• Will the price come down to where online and blended learning will use this type of thing?
  • Will streams of content be offered by holographic displays?

 

 

Student Builds Volumetric 3D TV To Complete Bachelor’s Program — from vrscout.com by Bobby Carlton

In the end, they ended up building a volumetric 3D closed-circuit TV system capable of producing live holographic imager; I’d say that’s pretty noteworthy.

From DSC:
If we can imagine it…

A picture of the Jedi Council from Star Wars

Addendum on 3/12/21:

The future of telepresence article out at Inavate EMEA -- March 2021

 

Arvizio Brings AR Collaboration to Zoom Meetings with Immerse 3D App for Smartphones, HoloLens & Magic Leap — from next.reality.news by Tommy Palladino

Excerpt:

On Monday, the Canada-based company revealed Immerse 3D, an app for iOS, Android, HoloLens, and Magic Leap (listed as Arvizio Immerse 5.0) that works in conjunction with Arvizio Director PC collaboration software and Arvizio Cloud service to enable video conference participants to interact with the same 3D model simultaneously in AR.

Arvizio Brings AR Collaboration to Zoom Meetings with Immerse 3D App for Smartphones, HoloLens & Magic Leap

Image via Arvizio

 

Mind-Bending 3D Staircase Wins the Best Illusion of the Year Contest — from interestingengineering.com by Loukia Papadopoulos
The winner’s work is a mesmerizing take on the classic Schröder Staircase.

 

Coming Home for Christmas — from 500px.com by Arnd Kolleck
.
Coming Home for Christmas by Arnd Kolleck on 500px.com

 

Animation Trends in 2021: Popping and Intriguing Animation Ideas — from graphicmama.com by Lyudmil Enchev

Excerpt:

Before we dive in, a quick list of the 9 animation trends in 2021:
1. 3D style
2. Live-Action and Animation Mix
3. Use Textures
4. Don’t Underestimate Sound FX
5. Unique Characters and Illustration styles
6. Realistic Expressions
7. Glow and Shine Effects
8. Retro/Vintage Style Animations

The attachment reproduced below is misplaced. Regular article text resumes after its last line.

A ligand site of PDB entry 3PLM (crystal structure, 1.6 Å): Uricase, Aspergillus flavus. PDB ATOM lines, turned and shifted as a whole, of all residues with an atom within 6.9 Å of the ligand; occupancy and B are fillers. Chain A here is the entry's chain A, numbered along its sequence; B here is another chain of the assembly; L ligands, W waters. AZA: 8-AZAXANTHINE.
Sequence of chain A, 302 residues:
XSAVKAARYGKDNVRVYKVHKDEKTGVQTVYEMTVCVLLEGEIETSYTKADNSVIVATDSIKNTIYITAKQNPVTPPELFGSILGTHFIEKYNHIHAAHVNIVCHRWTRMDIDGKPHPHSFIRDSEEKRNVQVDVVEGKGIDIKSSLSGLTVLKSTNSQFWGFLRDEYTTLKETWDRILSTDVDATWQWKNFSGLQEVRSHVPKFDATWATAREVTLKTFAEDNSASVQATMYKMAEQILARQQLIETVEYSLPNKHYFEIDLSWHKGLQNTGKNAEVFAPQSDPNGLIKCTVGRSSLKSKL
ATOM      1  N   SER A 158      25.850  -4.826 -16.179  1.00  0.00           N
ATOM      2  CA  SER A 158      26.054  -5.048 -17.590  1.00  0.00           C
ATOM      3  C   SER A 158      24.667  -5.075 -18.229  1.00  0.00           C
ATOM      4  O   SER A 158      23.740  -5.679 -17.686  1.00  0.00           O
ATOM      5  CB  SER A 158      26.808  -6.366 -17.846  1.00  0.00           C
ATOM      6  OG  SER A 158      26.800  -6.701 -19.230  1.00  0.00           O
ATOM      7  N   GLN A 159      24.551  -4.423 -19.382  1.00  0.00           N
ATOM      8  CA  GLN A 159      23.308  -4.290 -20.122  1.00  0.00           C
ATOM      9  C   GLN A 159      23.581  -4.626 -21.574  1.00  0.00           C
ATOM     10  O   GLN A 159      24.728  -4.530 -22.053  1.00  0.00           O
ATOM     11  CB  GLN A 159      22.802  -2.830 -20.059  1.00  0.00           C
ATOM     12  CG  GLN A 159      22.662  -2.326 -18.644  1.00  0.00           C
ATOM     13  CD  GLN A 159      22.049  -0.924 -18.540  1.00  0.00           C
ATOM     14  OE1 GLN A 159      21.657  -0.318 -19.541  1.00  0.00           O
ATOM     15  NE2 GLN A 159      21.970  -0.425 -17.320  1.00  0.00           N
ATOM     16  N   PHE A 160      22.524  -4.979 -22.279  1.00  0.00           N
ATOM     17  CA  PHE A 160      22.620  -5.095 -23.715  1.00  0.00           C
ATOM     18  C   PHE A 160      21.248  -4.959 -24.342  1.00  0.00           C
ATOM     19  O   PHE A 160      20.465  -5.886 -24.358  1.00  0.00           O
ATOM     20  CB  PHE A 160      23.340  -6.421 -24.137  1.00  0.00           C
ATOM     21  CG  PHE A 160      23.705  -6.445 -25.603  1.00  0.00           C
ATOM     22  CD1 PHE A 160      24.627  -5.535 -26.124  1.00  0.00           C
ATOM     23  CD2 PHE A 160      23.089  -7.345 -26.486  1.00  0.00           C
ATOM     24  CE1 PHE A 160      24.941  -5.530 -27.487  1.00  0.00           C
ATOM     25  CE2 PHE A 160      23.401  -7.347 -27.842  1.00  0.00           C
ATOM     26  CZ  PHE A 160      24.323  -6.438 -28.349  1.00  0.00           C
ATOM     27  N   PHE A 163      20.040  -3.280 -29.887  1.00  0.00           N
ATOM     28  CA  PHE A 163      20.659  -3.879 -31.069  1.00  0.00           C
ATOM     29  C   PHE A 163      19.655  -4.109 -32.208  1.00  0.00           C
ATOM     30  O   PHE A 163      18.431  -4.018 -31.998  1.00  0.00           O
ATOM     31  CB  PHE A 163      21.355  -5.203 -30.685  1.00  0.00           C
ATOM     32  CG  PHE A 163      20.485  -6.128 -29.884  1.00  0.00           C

9. Storytelling

.

Meet Texas A&M graduate Cheyenne Chapel, a CG artist behind Pixar’s new animated film ‘Soul’ which premieres this Christmas on Disney+ — from victoriaadvocate.com by Joe Friar, with thanks to Keesa V. Johnson for posting this on LinkedIn

Cheyenne Chapel

Cheyenne Chapel is photographed on January 21, 2020 at Pixar Animation Studios in Emeryville, Calif. (Photo by Deborah Coleman / Pixar)

 

Impressive Moving Dunes Optical Illusion — from fubiz.com

Impressive Moving Dunes Optical Illusion

 

Sony to reveal all new Direct-View Display tech in January

Sony to reveal all new Direct-View Display tech in January — from provideocoalition.com by Jose Antunes

Excerpt:

Sony will start 2021 unveiling “the next Sony breakthrough in premium Direct-View Display technology to faithfully bring content to life as the creator intended”, announced the company.

Also see:

Sony Spatial Reality Display: 3D without glasses for creatives — from provideocoalition.com by Jose Antunes

 
 

Many students complain that online-based learning doesn’t engage them. Well, check this idea out! [Christian]


From DSC…by the way, another title for this blog could have been:

WIN-WIN situations all around! The Theatre Departments out there could collaborate with other depts/disciplines to develop highly engaging, digitally-based learning experiences! 


The future of drama and the theatre — as well as opera, symphonies, and more — will likely include a significant virtual/digital component to them. While it’s too early to say that theatre needs to completely reinvent itself and move “the stage” completely online, below is an idea that creates a variety of WIN-WIN situations for actors, actresses, stage designers, digital audio/video editors, fine artists, graphic designers, programmers, writers, journalists, web designers, and many others as well — including the relevant faculty members!